Avoid boxing your borrowers into an ill-fitting structure for their needs by reading this list of warnings. Commercial MBS structures can be rigid and unforgiving for some borrowers--don't let it come as an unwelcome surprise.
WITH ALMOST A DECADE OF SERIOUS CONDUIT lending under our belt, you Could be forgiven for thinking that most borrowers would have a fairly clear understanding of the workings of the commercial mortgage backed securities (CMBS) sector of the commercial mortgage lending business. Mortgage bankers have cycled through nearly all their borrowers and loans over the last decade, refinancing many via a conduit.
The Federal Reserve calculates that nearly one-fifth of all outstanding commercial mortgage debt is securitized--about $281 billion, according to New York--based Morgan Stanley Dean Witter.
Even with all that CMBS experience, borrowers continue to bombard mortgage bankers and loan servicers with impossible postclosing requests and breathtakingly naive questions. Confusion about the servicing process still appears widespread. Why is this?
We have concluded there are three possible explanations: Borrowers do not read their loan documents, ever; borrowers do not have long memories; and mortgage bankers and conduit lenders are not doing a very good job explaining the requirements and ramifications of the CMBS structure to borrowers before loans close.
Although there is some evidence in support of the first two propositions, we have chosen not to bite the hand that feeds us and will instead focus on the third hypothesis--that the primary culprit is a communications failure. Indeed, informal industry reconnaissance suggests that not only is this true, but many mortgage bankers and loan originators are ill-equipped to effectively communicate CMBS servicing realities to their customers.
Moreover, some in the loan origination process may look at CMBS servicing realities with an ill-conceived "don't ask, don't tell" policy. But whether from ignorance or a wrongheaded concern that an informed borrower is a missed opportunity, not educating the borrower is a bad idea. First, many borrowers already have a visceral, negative feeling about CMBS. Education and demystification of the CMBS process can only improve your chances that these borrowers will not reject a CMBS lending source out of hand. In addition, if a borrower gets a nasty surprise after closing, that borrower is unlikely to feel kindly toward the lender or mortgage banker who got him or her into the mess in the first place. It is absurdly shortsighted to trade one deal for continued borrower enmity.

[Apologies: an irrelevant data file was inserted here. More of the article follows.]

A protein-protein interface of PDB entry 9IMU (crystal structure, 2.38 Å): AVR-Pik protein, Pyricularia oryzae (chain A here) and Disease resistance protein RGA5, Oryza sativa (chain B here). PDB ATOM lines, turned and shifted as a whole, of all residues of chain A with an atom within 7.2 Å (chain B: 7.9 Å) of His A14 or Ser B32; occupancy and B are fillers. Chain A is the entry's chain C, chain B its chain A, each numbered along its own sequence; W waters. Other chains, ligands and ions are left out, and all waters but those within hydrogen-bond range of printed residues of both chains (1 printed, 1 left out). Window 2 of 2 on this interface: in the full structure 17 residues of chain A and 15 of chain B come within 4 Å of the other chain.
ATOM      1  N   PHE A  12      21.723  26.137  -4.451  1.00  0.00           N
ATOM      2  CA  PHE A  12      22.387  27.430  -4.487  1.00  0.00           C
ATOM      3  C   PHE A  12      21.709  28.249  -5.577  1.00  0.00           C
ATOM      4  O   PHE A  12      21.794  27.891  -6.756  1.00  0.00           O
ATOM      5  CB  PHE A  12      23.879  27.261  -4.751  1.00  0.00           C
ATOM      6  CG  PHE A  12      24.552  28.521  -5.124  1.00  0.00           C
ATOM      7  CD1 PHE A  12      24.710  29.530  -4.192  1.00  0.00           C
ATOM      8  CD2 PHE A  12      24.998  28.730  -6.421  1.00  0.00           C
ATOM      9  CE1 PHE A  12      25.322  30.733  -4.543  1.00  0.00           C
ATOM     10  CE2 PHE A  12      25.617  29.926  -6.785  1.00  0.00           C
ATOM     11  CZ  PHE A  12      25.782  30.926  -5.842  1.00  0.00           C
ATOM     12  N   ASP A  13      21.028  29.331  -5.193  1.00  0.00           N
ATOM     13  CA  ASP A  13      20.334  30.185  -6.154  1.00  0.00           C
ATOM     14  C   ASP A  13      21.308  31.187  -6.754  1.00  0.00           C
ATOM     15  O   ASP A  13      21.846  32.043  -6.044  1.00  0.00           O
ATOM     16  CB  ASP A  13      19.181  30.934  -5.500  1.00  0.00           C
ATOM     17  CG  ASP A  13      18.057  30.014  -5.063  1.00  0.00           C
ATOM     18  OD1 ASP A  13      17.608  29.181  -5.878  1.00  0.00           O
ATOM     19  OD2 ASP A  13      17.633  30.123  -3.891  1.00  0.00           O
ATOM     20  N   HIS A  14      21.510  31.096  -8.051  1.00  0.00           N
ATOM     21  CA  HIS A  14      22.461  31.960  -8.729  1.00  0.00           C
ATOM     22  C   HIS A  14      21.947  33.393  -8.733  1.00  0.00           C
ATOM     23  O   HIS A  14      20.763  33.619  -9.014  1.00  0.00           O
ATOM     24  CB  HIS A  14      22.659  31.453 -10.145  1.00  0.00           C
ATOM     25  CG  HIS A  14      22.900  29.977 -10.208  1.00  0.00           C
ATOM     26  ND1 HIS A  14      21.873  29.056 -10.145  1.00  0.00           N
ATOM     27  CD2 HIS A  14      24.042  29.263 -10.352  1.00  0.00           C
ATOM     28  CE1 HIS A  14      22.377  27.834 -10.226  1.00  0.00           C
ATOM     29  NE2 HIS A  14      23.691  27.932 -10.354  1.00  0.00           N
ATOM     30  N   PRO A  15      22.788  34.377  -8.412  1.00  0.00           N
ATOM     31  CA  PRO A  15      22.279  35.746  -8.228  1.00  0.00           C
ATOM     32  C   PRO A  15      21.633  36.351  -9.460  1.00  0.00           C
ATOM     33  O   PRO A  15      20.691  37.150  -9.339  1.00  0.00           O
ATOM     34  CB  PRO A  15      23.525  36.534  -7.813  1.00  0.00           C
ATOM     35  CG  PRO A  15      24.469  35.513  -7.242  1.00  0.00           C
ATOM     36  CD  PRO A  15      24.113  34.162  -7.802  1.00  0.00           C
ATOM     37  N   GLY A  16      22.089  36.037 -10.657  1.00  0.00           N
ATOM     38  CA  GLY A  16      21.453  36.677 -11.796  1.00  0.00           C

The reality is that CMBS lending can, in many cases, provide a substantially better execution than competing portfolio products. That's news that is easy to tell, and the industry is reasonably good at telling it. But there are also servicing restrictions attendant to the structure that make it ill-suited for some transactions. It behooves professional originators or bankers to be educated about CMBS servicing and be forthright with their borrowers.
To help lenders and mortgage bankers educate the borrowers, we propose that every borrower be read, before closing, his or her CMBS Miranda Warning. Once the banker determines that a loan may "fit" in the conduit box (terms, loan-to-value, debt coverage, rate-lock requirements, etc.), the Miranda Warning will help determine whether a conduit execution is right for the borrower.
The Miranda Warning
WARNING No. 1. If you pursue this securitized loan product, you may be required to meet a series of complex and sometimes expensive requirements regarding the need for a new, single-purpose entity; adoption of separateness covenants; employment of independent directors; and delivery of a nonconsolidation opinion.
Depending on the size of the loan, some or all of these criteria may be imposed. Generally, the larger the loan, the more of these requirements will be applicable. Separateness covenants can have a real (albeit generally mild) impact on operating efficiency. These are binding legal agreements to operate the borrower in a manner separate and distinct from any affiliates.
The need for a new entity can either be a modestly expensive nuisance or a real headache if the local jurisdiction imposes a tax triggered by the transfer of the...